Variational methods in imaging are nowadays developing towards a quite universal and flexible tool, allowing for highly successful approaches on various imaging tasks. Many useful techniques rely on nonsmooth, convex functionals. Combinations of first and second order derivatives in regularization functionals or the incorporation of anisotropies steered by the local structures of the image have led to very powerful image restoration techniques. Splitting algorithms together with primaldual optimization methods are the stateoftheart techniques for minimizing these functionals. Their strength consists in the splitting of the original problem into a sequence of proximal mappings which can be computed efficiently.
In various applications in image processing and computer vision the functions of interest take values on the circle or in manifolds. Although manifolds play an important role in these fields for a long time, there are only few papers which combine results on nonsmooth optimization which were recently extensively exploited in realvalued image processing with manifoldvalued settings. This leaves high potential for future research.
In our project we want to generalize convex models for the restoration of realvalued images to cyclic and manifoldvalued images. We want to focus on symmetric spaces having applications in image processing. For Hadamard spaces the models are still convex which is in general, e.g., for spheres, not the case. A specific feature of our models is that their regularization terms will incorporate first and second order differences or directional anisotropies. The challenges of our project include the appropriate construction of restoration models for manifoldvalued signals and images, the analysis of the models, and the development of efficient minimization algorithms, including convergence results. There is a rich potential for applications of the methods which will be developed within our project. Among others we will use our models for the analysis of Electroencephalographical data and of Electron Backscattered Diffraction data. A publicly available software package is planed as well.
References

Bergmann, R., Chan, R. H., Hielscher, R., Persch, J., & Steidl, G. (2016). Restoration of manifoldvalued images by halfquadratic minimization. Inverse Problems and Imaging, 10(2), 281–304.
The paper addresses the generalization of the halfquadratic minimization method for the restoration of images having values in a complete, connected Riemannian manifold. We recall the halfquadratic minimization method using the notation of the ctransform and adapt the algorithm to our special variational setting. We prove the convergence of the method for Hadamard spaces. Extensive numerical examples for images with values on spheres, in the rotation group \operatornameSO(3), and in the manifold of positive definite matrices demonstrate the excellent performance of the algorithm. In particular, the method with \operatornameSO(3)valued data shows promising results for the restoration of images obtained from Electron Backscattered Diffraction which are of interest in material science.@article{BCHPS16, author = {Bergmann, R. and Chan, R. H. and Hielscher, R. and Persch, J. and Steidl, G.}, title = {Restoration of manifoldvalued images by halfquadratic minimization}, journal = {Inverse Problems and Imaging}, year = {2016}, volume = {10}, number = {2}, pages = {281304}, doi = {10.3934/ipi.2016001}, eprint = {1505.07029}, eprinttype = {arXiv} }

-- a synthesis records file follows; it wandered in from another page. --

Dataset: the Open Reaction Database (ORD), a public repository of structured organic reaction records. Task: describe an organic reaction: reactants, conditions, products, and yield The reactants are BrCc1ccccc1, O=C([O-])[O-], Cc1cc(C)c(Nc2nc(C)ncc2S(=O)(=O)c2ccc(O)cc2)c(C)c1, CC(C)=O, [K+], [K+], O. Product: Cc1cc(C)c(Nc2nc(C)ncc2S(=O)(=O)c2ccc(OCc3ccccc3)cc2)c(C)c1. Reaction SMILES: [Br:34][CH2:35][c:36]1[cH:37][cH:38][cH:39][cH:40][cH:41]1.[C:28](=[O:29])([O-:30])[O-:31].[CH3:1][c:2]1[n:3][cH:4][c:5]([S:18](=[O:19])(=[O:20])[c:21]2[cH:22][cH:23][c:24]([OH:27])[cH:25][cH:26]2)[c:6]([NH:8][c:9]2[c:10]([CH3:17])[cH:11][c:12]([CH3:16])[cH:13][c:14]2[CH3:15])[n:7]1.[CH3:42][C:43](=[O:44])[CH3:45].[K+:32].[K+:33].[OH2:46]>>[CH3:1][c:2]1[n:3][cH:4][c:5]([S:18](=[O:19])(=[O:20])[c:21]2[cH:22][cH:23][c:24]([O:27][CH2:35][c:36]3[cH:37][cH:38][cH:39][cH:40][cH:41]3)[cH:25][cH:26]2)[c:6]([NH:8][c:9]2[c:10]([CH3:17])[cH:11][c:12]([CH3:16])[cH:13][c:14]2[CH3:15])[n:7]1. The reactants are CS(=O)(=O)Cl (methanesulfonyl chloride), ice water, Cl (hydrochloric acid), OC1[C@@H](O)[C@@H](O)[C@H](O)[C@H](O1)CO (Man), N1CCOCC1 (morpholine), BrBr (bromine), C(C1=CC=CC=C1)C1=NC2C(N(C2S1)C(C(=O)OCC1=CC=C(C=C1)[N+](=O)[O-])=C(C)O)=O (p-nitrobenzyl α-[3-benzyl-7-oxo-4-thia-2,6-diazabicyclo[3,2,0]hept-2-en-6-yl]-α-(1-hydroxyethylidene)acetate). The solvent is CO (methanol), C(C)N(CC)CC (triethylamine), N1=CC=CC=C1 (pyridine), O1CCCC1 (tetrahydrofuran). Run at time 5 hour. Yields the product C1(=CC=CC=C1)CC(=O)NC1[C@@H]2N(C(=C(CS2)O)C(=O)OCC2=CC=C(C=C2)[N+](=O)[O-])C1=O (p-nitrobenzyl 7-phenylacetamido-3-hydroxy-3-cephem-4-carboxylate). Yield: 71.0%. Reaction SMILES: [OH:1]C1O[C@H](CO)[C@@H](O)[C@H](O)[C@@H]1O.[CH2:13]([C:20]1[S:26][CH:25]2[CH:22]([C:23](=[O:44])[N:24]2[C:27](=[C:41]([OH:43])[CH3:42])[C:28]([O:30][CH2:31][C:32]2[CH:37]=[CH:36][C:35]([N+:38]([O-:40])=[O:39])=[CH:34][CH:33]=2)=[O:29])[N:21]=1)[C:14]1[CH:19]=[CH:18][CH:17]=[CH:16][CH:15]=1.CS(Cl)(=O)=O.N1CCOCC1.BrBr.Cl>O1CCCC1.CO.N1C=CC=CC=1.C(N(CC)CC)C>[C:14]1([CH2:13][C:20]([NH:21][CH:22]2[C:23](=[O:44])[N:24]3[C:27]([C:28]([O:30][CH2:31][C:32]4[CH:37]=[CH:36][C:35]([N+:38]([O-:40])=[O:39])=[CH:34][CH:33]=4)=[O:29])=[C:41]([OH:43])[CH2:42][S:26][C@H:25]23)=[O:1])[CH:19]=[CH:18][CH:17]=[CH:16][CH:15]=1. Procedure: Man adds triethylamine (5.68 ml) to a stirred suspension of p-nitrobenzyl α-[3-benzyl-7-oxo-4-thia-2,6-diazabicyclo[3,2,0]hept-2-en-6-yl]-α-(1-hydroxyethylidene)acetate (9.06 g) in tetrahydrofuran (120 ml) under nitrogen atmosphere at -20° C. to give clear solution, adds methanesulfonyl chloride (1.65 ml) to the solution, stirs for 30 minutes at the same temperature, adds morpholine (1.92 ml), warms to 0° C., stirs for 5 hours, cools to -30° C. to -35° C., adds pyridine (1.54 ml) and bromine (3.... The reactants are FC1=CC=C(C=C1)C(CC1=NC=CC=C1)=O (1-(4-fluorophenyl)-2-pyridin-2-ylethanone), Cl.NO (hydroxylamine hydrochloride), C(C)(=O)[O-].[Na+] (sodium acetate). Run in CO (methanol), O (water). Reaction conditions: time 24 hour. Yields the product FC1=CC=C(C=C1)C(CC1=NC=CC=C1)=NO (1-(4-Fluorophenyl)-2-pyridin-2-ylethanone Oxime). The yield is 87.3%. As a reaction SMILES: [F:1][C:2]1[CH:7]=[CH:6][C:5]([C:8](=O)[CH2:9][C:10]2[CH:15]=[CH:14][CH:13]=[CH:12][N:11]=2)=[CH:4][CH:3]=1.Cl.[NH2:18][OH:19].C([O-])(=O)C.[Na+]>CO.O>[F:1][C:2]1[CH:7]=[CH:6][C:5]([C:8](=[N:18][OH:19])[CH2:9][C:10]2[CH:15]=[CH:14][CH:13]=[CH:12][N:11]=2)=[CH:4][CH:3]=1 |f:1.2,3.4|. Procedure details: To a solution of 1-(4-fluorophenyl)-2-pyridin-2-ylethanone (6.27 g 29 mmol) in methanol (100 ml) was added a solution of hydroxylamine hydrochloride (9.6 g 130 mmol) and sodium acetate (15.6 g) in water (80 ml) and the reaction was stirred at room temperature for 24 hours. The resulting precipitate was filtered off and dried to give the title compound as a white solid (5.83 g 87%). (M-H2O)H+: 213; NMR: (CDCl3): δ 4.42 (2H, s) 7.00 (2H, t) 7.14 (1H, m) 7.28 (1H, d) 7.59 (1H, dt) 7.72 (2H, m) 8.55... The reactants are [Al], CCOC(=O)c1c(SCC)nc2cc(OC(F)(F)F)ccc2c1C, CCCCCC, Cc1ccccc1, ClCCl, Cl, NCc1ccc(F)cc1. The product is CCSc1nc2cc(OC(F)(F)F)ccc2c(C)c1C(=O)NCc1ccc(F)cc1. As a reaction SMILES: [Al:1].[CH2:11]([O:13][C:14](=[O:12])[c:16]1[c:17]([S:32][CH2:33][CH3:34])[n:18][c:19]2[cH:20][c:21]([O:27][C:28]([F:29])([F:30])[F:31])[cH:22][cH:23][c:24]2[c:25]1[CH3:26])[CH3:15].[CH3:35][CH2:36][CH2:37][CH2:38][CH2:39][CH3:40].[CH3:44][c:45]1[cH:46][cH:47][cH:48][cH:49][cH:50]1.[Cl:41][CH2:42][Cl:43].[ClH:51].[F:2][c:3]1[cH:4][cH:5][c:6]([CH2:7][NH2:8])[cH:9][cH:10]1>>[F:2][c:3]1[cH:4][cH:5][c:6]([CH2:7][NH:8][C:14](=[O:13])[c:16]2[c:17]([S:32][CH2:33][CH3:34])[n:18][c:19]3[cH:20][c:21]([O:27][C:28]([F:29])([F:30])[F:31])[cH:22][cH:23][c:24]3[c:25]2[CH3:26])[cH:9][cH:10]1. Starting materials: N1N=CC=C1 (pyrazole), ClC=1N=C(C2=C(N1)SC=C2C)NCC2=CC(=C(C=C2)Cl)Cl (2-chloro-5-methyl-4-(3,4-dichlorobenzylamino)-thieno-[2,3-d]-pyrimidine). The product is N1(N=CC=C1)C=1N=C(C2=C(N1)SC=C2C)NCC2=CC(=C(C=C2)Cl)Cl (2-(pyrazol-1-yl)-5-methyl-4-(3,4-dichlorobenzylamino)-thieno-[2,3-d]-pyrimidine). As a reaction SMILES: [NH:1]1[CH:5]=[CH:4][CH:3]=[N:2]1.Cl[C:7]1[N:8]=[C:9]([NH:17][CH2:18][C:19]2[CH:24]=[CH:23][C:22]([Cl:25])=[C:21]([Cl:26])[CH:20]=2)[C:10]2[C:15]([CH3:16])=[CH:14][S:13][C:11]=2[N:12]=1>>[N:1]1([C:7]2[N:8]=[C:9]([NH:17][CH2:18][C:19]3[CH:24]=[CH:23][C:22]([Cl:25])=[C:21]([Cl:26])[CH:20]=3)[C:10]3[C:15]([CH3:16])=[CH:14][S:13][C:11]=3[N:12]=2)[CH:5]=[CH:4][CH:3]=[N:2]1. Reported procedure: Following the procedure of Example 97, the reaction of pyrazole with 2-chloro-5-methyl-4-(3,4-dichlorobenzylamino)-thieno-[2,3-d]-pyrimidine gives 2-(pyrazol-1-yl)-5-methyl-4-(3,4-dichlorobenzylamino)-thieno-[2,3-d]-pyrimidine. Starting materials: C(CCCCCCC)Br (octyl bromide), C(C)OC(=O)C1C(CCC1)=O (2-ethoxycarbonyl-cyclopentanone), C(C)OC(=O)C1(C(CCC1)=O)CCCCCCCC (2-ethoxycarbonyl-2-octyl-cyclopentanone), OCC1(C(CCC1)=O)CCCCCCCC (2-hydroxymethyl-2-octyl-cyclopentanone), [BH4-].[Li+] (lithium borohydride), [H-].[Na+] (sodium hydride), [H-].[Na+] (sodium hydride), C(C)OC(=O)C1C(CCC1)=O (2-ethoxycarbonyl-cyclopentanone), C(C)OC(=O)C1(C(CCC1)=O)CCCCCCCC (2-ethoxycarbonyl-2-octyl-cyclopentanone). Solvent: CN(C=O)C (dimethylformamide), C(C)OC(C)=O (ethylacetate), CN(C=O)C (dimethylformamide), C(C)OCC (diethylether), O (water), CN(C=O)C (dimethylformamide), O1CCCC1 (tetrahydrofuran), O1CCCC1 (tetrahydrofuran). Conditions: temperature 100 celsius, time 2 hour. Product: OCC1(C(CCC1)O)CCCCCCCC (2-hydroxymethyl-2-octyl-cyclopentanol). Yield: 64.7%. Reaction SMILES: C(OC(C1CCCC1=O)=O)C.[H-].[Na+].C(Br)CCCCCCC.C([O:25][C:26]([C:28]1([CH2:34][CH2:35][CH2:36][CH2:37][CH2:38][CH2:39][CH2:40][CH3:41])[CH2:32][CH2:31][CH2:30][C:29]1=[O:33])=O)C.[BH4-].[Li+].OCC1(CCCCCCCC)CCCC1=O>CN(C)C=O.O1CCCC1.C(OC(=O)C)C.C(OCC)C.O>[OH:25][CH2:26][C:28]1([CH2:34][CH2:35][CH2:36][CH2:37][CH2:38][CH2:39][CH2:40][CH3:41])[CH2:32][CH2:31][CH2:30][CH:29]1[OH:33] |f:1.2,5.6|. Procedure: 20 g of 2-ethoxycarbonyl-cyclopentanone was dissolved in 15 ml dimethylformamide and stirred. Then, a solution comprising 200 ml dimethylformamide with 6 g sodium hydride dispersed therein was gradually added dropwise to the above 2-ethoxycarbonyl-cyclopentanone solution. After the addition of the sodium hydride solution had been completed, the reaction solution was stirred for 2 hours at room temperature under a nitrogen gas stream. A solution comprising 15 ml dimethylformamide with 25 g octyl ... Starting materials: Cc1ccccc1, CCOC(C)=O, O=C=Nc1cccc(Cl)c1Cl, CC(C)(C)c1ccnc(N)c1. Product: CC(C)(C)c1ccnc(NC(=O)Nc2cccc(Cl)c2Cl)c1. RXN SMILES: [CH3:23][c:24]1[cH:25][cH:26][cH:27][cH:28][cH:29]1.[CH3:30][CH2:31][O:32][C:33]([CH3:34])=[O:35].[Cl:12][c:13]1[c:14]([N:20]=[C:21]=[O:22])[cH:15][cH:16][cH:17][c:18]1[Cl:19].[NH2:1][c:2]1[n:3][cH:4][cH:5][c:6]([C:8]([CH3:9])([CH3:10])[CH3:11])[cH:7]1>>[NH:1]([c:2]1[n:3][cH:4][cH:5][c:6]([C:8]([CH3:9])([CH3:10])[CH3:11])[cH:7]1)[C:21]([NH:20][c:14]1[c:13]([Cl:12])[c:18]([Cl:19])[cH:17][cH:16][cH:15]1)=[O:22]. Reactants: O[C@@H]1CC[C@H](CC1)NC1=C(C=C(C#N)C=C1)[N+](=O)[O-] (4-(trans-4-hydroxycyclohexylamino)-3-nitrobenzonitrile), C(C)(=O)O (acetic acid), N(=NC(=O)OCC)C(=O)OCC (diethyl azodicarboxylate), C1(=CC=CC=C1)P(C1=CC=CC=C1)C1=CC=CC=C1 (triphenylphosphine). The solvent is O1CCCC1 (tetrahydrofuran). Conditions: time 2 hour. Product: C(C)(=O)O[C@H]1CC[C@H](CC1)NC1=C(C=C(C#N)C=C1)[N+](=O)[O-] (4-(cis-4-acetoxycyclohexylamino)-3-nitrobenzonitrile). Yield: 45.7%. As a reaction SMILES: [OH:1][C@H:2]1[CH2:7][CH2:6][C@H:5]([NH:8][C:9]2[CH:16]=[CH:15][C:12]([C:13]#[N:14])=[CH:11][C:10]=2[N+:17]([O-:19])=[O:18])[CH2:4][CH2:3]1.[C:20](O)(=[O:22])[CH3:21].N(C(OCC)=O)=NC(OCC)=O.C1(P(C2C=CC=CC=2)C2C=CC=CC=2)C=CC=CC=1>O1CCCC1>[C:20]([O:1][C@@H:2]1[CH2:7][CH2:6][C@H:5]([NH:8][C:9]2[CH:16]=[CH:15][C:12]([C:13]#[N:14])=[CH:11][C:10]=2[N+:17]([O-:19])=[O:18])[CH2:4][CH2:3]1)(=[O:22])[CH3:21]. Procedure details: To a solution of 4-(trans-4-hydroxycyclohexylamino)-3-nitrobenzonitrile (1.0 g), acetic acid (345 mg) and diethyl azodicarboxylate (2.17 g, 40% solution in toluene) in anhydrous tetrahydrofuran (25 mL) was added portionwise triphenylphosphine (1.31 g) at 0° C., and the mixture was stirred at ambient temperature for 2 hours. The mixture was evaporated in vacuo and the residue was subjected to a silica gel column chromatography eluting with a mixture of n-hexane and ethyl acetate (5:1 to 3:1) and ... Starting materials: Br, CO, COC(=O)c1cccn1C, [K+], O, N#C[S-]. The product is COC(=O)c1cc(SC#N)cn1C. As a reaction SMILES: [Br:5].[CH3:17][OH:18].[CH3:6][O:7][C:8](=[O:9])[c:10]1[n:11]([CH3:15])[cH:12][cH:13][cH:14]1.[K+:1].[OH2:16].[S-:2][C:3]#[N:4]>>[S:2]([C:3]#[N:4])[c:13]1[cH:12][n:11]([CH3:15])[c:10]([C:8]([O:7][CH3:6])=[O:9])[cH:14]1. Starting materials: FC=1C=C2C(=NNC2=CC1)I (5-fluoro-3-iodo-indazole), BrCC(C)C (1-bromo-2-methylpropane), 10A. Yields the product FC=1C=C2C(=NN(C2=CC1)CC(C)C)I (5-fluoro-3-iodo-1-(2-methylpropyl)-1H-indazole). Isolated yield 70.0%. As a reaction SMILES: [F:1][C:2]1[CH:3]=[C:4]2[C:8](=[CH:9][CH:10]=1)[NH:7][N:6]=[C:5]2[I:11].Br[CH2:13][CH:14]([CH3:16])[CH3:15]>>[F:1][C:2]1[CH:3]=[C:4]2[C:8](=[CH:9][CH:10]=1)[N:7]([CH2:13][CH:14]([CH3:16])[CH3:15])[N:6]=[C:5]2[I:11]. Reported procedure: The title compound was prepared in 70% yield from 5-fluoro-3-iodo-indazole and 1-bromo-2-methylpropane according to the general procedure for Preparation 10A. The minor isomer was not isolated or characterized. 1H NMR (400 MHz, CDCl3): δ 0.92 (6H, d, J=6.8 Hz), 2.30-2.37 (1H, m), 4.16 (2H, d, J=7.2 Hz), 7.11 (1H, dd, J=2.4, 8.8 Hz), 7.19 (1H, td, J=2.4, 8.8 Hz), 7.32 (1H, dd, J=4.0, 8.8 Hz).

Bergmann, R., & Weinmann, A. (2016). A second order TVtype approach for inpainting and denoising higher dimensional combined cyclic and vector space data. Journal of Mathematical Imaging and Vision, 55(3), 401–427.
In this paper we consider denoising and inpainting problems for higher dimensional combined cyclic and linear space valued data. These kind of data appear when dealing with nonlinear color spaces such as HSV, and they can be obtained by changing the space domain of, e.g., an optical flow field to polar coordinates. For such nonlinear data spaces, we develop algorithms for the solution of the corresponding second order total variation (TV) type problems for denoising, inpainting as well as the combination of both. We provide a convergence analysis and we apply the algorithms to concrete problems.@article{BW16, author = {Bergmann, R. and Weinmann, A.}, title = {A second order {TV}type approach for inpainting and denoising higher dimensional combined cyclic and vector space data}, journal = {Journal of Mathematical Imaging and Vision}, year = {2016}, volume = {55}, number = {3}, pages = {401427}, doi = {10.1007/s1085101506273}, eprint = {1501.02684}, eprinttype = {arXiv} }

Bačák, M., Bergmann, R., Steidl, G., & Weinmann, A. (2016). A second order nonsmooth variational model for restoring manifoldvalued images. SIAM Journal on Scientific Computing, 38(1), A567–A597.